It's been destroyed by Hurricane Maria. And almost entirely cut off.
For seven days, Vieques' people have been watching stocks of food, water and fuel dwindle while they've been in a black hole of no information. Now, crowds line up in the main square to touch the outside world.
On the first private flight in after the storm, resident and aid organizer Robert Becker
brought in a bag full of satellite phones and residents wait for two hours in 90-degree heat for their turn to talk to a loved one.
It's their first chance to say I'm alive, the kids are alive. Or to share the shockingly awful conditions that they are trying to survive.
"We're running out of food and water," one woman sobs. "We lost everything."
Rick Daily ends his call with, "I love you. Give the kids a call."
He swears he's all right, but he has a request.
"Go back and tell 'em we need help," he says. "Tell the President or senators, everybody needs help here."
So many tears are shed as the conversation plays out time and again. While connecting with someone precious must bring some solace, there is no hope that things are going to get better any time soon.
Just getting to Vieques is difficult and unnerving. There's no radar to help the pilot of a small plane who took us on a 20-minute hop across a patch of Caribbean. Other planes heading in and out of Puerto Rico suddenly come into view through a thick haze caused by dust carried from the Sahara desert in a summer phenomenon.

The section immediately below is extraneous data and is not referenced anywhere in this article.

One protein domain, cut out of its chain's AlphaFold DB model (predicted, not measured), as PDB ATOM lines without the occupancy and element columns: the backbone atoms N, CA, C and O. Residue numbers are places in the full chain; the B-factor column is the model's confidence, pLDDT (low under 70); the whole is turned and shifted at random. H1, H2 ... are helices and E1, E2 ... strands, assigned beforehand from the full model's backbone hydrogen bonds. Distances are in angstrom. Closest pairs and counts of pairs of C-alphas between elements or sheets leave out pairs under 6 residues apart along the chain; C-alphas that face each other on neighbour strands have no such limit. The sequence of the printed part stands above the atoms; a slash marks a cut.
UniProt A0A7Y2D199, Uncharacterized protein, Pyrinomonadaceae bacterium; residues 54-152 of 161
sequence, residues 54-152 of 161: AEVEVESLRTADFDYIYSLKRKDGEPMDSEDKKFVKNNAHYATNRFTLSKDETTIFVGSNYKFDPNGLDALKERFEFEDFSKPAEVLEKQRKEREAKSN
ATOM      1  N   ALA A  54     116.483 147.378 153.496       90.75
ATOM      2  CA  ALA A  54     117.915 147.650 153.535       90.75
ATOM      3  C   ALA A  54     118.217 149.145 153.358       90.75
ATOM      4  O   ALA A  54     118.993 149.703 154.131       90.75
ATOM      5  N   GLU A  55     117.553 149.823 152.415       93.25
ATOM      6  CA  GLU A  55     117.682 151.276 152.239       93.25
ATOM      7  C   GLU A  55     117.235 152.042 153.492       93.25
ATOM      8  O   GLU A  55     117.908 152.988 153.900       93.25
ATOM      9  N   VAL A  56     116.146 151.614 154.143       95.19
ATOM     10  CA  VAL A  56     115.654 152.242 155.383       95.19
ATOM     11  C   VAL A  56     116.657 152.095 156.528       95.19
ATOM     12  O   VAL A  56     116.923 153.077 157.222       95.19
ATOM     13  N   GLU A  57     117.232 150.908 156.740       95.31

Coming into land, the haze clears but the view is no better.
Planes lie smashed from the hurricane, tossed around the runway.
Power lines dangle from broken poles, hanging over the road into town.
The luxury W Resort and Spa is devastated. Homes are destroyed. This island was a mix of a luxury getaway for the rich and a harder, tougher life for poorer residents. Now everyone faces deprivation after the brute force of a Category 4 hurricane swept over.
Esperanza Beach -- one of those with white sand and crystal clear blue waters -- is gone. A catamaran has been dumped on its side on what's left.
And then, in the main square, is a blue pop-up tent and the satellite phones that offer communication off the island.
All the 10,000 or so people on Vieques survived the storm, the deputy mayor, Daisy Cruz Christian says. But in the last week, some of the frailest have died. Supplies have been promised, she adds, but none have arrived.
Fear is beginning to spread of how hard life could yet get, and how people will respond.
There is no power on the island. No one has been restocking food or water or fuel supplies. No one knows when that will come.
Some local members of the National Guard are out in uniforms, giving a semblance of security. But they are not able to carry their weapons, until they receive orders from Puerto Rico, or the mainland US.
A truck drives round town, with speakers in the back so what little news is available can be shared in this cut-off world.
But for now, there is no news on what people need the most -- help.